Abstract: . New burned area datasets and top-down constraints from atmospheric concentration measurements of pyrogenic gases have decreased the large uncertainty in fire emissions estimates. However, significant gaps remain in our understanding of the contribution of deforestation, savanna, forest, agricultural waste, and peat fires to total global fire emissions. Here we used a revised version of the Carnegie-Ames-Stanford-Approach (CASA) biogeochemical model and improved satellite-derived estimates of area burned, fire activity, and plant productivity to calculate fire emissions for the 1997–2009 period on a 0.5° spatial resolution with a monthly time step. For November 2000 onwards, estimates were based on burned area, active fire detections, and plant productivity from the MODerate resolution Imaging Spectroradiometer (MODIS) sensor. For the partitioning we focused on the MODIS era. We used maps of burned area derived from the Tropical Rainfall Measuring Mission (TRMM) Visible and Infrared Scanner (VIRS) and Along-Track Scanning Radiometer (ATSR) active fire data prior to MODIS (1997–2000) and estimates of plant productivity derived from Advanced Very High Resolution Radiometer (AVHRR) observations during the same period. Average global fire carbon emissions according to this version 3 of the Global Fire Emissions Database (GFED3) were 2.0 Pg C year−1 with significant interannual variability during 1997–2001 (2.8 Pg C year−1 in 1998 and 1.6 Pg C year−1 in 2001). Globally, emissions during 2002–2007 were relatively constant (around 2.1 Pg C year−1) before declining in 2008 (1.7 Pg C year−1) and 2009 (1.5 Pg C year−1) partly due to lower deforestation fire emissions in South America and tropical Asia. On a regional basis, emissions were highly variable during 2002–2007 (e.g., boreal Asia, South America, and Indonesia), but these regional differences canceled out at a global level. During the MODIS era (2001–2009), most carbon emissions were from fires in grasslands and savannas (44%) with smaller contributions from tropical deforestation and degradation fires (20%), woodland fires (mostly confined to the tropics, 16%), forest fires (mostly in the extratropics, 15%), agricultural waste burning (3%), and tropical peat fires (3%). The contribution from agricultural waste fires was likely a lower bound because our approach for measuring burned area could not detect all of these relatively small fires. Total carbon emissions were on average 13% lower than in our previous (GFED2) work. For reduced trace gases such as CO and CH4, deforestation, degradation, and peat fires were more important contributors because of higher emissions of reduced trace gases per unit carbon combusted compared to savanna fires. Carbon emissions from tropical deforestation, degradation, and peatland fires were on average 0.5 Pg C year−1. The carbon emissions from these fires may not be balanced by regrowth following fire. Our results provide the first global assessment of the contribution of different sources to total global fire emissions for the past decade, and supply the community with an improved 13-year fire emissions time series.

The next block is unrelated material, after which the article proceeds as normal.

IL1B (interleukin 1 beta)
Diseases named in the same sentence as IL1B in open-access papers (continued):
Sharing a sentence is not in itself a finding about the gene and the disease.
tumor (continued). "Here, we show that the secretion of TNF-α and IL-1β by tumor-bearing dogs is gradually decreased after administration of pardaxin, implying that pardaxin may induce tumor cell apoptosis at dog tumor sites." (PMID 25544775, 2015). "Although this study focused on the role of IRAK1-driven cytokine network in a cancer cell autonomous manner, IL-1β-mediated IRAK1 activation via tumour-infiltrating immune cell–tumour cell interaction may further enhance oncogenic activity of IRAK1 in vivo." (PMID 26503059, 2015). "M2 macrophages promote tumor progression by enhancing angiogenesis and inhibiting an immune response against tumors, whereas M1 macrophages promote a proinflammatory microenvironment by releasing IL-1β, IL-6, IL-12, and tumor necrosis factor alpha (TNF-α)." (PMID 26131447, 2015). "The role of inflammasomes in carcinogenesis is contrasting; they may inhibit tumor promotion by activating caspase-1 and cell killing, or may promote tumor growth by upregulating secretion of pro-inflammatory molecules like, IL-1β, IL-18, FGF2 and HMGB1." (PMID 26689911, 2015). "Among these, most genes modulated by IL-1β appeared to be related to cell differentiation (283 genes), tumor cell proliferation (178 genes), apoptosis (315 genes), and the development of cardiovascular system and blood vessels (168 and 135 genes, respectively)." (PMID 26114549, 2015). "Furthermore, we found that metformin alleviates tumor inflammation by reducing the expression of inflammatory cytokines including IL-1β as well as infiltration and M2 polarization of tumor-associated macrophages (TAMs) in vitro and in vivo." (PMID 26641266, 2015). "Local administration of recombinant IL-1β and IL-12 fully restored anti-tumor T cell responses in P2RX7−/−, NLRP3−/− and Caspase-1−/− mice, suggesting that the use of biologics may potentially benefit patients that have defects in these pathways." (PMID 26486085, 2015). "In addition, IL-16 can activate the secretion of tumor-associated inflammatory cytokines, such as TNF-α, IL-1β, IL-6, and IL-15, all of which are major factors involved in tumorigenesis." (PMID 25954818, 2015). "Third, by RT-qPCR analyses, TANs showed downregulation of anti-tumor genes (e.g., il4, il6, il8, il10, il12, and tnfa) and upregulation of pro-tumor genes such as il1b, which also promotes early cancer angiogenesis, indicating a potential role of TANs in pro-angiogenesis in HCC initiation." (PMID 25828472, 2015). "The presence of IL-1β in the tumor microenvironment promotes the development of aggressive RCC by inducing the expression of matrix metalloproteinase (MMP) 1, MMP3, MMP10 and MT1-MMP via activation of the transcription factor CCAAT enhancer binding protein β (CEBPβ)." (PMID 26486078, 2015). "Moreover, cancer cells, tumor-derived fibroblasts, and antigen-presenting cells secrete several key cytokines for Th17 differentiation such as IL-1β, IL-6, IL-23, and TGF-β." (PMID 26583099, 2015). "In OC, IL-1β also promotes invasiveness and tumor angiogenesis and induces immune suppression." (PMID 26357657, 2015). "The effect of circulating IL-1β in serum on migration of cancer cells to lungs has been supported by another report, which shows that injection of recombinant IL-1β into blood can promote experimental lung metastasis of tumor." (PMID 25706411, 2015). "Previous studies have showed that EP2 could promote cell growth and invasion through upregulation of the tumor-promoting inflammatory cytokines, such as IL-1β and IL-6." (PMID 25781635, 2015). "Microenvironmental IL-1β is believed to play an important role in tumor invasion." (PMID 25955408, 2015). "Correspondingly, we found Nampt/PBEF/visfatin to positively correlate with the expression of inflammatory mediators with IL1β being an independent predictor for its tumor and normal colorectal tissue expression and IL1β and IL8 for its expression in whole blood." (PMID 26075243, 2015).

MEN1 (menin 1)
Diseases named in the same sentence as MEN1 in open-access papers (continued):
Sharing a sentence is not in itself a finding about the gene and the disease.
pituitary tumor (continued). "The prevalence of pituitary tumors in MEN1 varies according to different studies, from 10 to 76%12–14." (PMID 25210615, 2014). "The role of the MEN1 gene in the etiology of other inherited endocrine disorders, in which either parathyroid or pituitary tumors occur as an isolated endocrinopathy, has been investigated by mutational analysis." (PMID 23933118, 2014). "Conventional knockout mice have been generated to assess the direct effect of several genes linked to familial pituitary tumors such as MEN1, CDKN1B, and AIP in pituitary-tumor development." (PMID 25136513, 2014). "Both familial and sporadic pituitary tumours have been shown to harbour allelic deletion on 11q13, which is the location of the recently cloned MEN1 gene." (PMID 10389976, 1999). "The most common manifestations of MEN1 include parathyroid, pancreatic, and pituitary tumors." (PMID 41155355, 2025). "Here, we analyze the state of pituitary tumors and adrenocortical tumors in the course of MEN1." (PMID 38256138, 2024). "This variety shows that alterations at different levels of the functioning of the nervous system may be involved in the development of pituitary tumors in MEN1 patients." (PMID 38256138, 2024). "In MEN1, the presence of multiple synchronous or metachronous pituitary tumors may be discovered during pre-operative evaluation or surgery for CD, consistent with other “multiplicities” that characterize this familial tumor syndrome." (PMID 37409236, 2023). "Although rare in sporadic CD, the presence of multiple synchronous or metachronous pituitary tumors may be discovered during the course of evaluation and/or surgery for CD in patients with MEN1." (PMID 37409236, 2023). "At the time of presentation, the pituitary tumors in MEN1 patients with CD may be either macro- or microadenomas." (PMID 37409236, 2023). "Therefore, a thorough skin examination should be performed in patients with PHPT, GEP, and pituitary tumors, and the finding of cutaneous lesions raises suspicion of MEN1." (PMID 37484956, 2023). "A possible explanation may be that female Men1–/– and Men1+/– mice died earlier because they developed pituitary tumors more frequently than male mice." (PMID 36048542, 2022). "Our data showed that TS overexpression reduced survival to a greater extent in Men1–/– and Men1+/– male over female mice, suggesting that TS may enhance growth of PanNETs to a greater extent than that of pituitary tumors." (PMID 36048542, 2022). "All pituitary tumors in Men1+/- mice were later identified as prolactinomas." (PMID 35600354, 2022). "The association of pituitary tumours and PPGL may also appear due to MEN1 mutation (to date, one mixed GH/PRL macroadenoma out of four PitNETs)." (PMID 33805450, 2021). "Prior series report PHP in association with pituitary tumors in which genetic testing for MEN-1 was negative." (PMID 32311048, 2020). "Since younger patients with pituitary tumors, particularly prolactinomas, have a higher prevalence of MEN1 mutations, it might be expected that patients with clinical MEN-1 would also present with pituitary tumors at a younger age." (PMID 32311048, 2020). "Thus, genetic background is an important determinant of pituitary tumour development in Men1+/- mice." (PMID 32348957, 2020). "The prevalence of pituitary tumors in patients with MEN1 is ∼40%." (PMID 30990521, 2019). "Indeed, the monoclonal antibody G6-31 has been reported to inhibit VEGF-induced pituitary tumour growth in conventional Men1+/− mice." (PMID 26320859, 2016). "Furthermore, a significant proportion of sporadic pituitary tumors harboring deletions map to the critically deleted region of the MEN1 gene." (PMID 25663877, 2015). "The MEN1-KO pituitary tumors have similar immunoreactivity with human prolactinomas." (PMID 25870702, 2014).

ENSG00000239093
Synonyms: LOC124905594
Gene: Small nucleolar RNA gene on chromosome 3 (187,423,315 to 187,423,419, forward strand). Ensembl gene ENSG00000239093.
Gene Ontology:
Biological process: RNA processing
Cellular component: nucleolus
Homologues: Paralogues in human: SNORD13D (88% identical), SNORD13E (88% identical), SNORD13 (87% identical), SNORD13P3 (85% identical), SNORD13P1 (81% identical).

2,494 citations